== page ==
Observational Learning and Demand for Search Goods
AbstractWe develop a model of herds in which consumers observe only the aggregate purchase history, not the complete ordered history of search actions. We show that the purchasing information changes the conditions under which herds can occur for both low- and high-quality products. Inferior products are certain to be ignored; high quality products may be ignored, but complete learning may also occur. We obtain closed form solutions for the probabilities of these events and conduct comparative statics. We test the model's predictions using data from an online music market created by Salganik, Dodds, and Watts (2006). (JEL D11, D12, L82)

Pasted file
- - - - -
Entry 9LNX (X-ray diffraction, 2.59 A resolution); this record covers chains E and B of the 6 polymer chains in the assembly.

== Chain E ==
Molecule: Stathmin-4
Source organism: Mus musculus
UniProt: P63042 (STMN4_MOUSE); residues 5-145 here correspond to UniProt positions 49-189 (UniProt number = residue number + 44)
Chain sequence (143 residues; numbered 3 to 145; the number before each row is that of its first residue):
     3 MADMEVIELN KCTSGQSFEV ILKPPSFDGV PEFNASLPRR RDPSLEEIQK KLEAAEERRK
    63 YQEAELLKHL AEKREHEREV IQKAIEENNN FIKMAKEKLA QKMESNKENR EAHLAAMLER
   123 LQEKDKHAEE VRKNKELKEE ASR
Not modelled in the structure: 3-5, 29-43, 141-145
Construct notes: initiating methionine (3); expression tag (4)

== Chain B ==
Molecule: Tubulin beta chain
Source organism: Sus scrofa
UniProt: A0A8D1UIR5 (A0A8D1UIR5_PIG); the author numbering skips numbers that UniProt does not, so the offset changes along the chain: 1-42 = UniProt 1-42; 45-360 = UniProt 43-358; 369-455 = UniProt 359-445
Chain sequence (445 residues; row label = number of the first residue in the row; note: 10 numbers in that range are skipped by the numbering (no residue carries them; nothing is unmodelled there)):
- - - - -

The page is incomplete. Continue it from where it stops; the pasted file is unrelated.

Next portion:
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Bibliographic InfoArticle provided by American Economic Association in its journal American Economic Journal: Microeconomics.
Volume (Year): 4 (2012)
Issue (Month): 1 (February)
Find related papers by JEL classification:
- D11 - Microeconomics - - Household Behavior - - - Consumer Economics: Theory
- D12 - Microeconomics - - Household Behavior - - - Consumer Economics: Empirical Analysis
- L82 - Industrial Organization - - Industry Studies: Services - - - Entertainment; Media
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- Herrera, Helios & Hörner, Johannes, 2013. "Biased social learning," Games and Economic Behavior, Elsevier, vol. 80(C), pages 131-146.
- Nakajima, Daisuke & Masatlioglu, Yusufcan, 2013. "Choice by iterative search," Theoretical Economics, Econometric Society, vol. 8(3), September.
- Babur De los Santos & Sergei Koulayev, 2012. "Optimizing Click-through in Online Rankings for Partially Anonymous Consumers," Working Papers 2012-04, Indiana University, Kelley School of Business, Department of Business Economics and Public Policy.
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